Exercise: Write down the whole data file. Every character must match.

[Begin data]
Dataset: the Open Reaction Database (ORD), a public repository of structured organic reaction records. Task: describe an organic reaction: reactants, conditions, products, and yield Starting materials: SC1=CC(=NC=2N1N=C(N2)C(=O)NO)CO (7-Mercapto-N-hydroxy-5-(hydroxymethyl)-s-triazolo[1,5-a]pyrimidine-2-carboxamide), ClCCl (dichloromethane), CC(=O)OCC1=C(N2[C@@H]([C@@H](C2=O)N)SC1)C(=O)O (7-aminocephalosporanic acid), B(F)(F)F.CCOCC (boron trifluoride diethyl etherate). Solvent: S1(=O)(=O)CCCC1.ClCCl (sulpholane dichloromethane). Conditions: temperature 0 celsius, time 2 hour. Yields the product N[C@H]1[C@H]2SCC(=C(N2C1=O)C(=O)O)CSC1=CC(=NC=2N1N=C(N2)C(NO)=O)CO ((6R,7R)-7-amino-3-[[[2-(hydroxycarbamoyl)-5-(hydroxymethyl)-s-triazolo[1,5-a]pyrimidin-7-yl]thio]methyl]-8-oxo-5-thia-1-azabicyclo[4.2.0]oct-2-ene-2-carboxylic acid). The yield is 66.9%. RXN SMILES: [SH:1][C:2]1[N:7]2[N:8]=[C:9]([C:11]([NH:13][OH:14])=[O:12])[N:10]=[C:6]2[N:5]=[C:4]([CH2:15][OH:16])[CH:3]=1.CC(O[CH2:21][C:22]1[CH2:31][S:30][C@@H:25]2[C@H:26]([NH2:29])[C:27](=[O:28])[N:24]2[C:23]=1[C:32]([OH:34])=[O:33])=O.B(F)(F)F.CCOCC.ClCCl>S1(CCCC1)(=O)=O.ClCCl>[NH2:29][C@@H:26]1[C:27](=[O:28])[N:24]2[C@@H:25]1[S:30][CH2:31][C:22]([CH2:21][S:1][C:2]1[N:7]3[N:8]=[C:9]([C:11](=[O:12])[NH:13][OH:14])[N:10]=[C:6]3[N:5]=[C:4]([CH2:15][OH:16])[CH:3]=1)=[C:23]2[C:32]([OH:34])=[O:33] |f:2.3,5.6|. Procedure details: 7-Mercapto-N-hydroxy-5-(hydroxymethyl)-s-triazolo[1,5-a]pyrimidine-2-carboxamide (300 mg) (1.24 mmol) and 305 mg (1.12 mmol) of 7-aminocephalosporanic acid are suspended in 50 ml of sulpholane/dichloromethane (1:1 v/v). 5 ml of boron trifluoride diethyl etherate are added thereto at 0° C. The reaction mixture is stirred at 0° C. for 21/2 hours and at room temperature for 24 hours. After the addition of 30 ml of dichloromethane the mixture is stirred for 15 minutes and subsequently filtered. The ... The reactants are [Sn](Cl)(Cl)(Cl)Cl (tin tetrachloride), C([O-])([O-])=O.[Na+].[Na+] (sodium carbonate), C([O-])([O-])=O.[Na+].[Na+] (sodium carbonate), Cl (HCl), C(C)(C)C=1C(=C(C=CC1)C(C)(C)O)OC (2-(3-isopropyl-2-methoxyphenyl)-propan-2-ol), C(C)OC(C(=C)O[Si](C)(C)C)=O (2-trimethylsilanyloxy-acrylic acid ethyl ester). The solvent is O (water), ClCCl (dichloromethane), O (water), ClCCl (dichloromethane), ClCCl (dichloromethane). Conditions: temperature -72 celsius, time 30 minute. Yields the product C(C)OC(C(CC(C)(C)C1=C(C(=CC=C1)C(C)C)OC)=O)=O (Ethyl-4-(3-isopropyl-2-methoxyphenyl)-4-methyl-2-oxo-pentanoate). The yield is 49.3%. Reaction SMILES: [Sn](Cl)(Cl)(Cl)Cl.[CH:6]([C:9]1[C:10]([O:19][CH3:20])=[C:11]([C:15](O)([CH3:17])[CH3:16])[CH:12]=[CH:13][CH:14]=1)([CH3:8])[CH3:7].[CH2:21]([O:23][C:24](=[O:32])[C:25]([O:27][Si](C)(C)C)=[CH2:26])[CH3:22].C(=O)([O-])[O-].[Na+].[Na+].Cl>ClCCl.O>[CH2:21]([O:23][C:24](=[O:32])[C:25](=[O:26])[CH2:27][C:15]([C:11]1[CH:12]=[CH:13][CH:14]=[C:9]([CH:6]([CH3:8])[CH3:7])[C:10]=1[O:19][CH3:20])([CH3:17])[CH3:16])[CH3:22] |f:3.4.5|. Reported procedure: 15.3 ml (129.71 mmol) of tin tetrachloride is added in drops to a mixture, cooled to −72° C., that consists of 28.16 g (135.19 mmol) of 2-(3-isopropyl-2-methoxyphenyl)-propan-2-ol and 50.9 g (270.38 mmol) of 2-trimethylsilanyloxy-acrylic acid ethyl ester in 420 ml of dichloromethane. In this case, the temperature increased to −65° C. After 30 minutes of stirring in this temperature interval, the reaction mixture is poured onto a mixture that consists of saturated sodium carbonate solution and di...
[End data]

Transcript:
Dataset: the Open Reaction Database (ORD), a public repository of structured organic reaction records. Task: describe an organic reaction: reactants, conditions, products, and yield Starting materials: SC1=CC(=NC=2N1N=C(N2)C(=O)NO)CO (7-Mercapto-N-hydroxy-5-(hydroxymethyl)-s-triazolo[1,5-a]pyrimidine-2-carboxamide), ClCCl (dichloromethane), CC(=O)OCC1=C(N2[C@@H]([C@@H](C2=O)N)SC1)C(=O)O (7-aminocephalosporanic acid), B(F)(F)F.CCOCC (boron trifluoride diethyl etherate). Solvent: S1(=O)(=O)CCCC1.ClCCl (sulpholane dichloromethane). Conditions: temperature 0 celsius, time 2 hour. Yields the product N[C@H]1[C@H]2SCC(=C(N2C1=O)C(=O)O)CSC1=CC(=NC=2N1N=C(N2)C(NO)=O)CO ((6R,7R)-7-amino-3-[[[2-(hydroxycarbamoyl)-5-(hydroxymethyl)-s-triazolo[1,5-a]pyrimidin-7-yl]thio]methyl]-8-oxo-5-thia-1-azabicyclo[4.2.0]oct-2-ene-2-carboxylic acid). The yield is 66.9%. RXN SMILES: [SH:1][C:2]1[N:7]2[N:8]=[C:9]([C:11]([NH:13][OH:14])=[O:12])[N:10]=[C:6]2[N:5]=[C:4]([CH2:15][OH:16])[CH:3]=1.CC(O[CH2:21][C:22]1[CH2:31][S:30][C@@H:25]2[C@H:26]([NH2:29])[C:27](=[O:28])[N:24]2[C:23]=1[C:32]([OH:34])=[O:33])=O.B(F)(F)F.CCOCC.ClCCl>S1(CCCC1)(=O)=O.ClCCl>[NH2:29][C@@H:26]1[C:27](=[O:28])[N:24]2[C@@H:25]1[S:30][CH2:31][C:22]([CH2:21][S:1][C:2]1[N:7]3[N:8]=[C:9]([C:11](=[O:12])[NH:13][OH:14])[N:10]=[C:6]3[N:5]=[C:4]([CH2:15][OH:16])[CH:3]=1)=[C:23]2[C:32]([OH:34])=[O:33] |f:2.3,5.6|. Procedure details: 7-Mercapto-N-hydroxy-5-(hydroxymethyl)-s-triazolo[1,5-a]pyrimidine-2-carboxamide (300 mg) (1.24 mmol) and 305 mg (1.12 mmol) of 7-aminocephalosporanic acid are suspended in 50 ml of sulpholane/dichloromethane (1:1 v/v). 5 ml of boron trifluoride diethyl etherate are added thereto at 0° C. The reaction mixture is stirred at 0° C. for 21/2 hours and at room temperature for 24 hours. After the addition of 30 ml of dichloromethane the mixture is stirred for 15 minutes and subsequently filtered. The ... The reactants are [Sn](Cl)(Cl)(Cl)Cl (tin tetrachloride), C([O-])([O-])=O.[Na+].[Na+] (sodium carbonate), C([O-])([O-])=O.[Na+].[Na+] (sodium carbonate), Cl (HCl), C(C)(C)C=1C(=C(C=CC1)C(C)(C)O)OC (2-(3-isopropyl-2-methoxyphenyl)-propan-2-ol), C(C)OC(C(=C)O[Si](C)(C)C)=O (2-trimethylsilanyloxy-acrylic acid ethyl ester). The solvent is O (water), ClCCl (dichloromethane), O (water), ClCCl (dichloromethane), ClCCl (dichloromethane). Conditions: temperature -72 celsius, time 30 minute. Yields the product C(C)OC(C(CC(C)(C)C1=C(C(=CC=C1)C(C)C)OC)=O)=O (Ethyl-4-(3-isopropyl-2-methoxyphenyl)-4-methyl-2-oxo-pentanoate). The yield is 49.3%. Reaction SMILES: [Sn](Cl)(Cl)(Cl)Cl.[CH:6]([C:9]1[C:10]([O:19][CH3:20])=[C:11]([C:15](O)([CH3:17])[CH3:16])[CH:12]=[CH:13][CH:14]=1)([CH3:8])[CH3:7].[CH2:21]([O:23][C:24](=[O:32])[C:25]([O:27][Si](C)(C)C)=[CH2:26])[CH3:22].C(=O)([O-])[O-].[Na+].[Na+].Cl>ClCCl.O>[CH2:21]([O:23][C:24](=[O:32])[C:25](=[O:26])[CH2:27][C:15]([C:11]1[CH:12]=[CH:13][CH:14]=[C:9]([CH:6]([CH3:8])[CH3:7])[C:10]=1[O:19][CH3:20])([CH3:17])[CH3:16])[CH3:22] |f:3.4.5|. Reported procedure: 15.3 ml (129.71 mmol) of tin tetrachloride is added in drops to a mixture, cooled to −72° C., that consists of 28.16 g (135.19 mmol) of 2-(3-isopropyl-2-methoxyphenyl)-propan-2-ol and 50.9 g (270.38 mmol) of 2-trimethylsilanyloxy-acrylic acid ethyl ester in 420 ml of dichloromethane. In this case, the temperature increased to −65° C. After 30 minutes of stirring in this temperature interval, the reaction mixture is poured onto a mixture that consists of saturated sodium carbonate solution and di...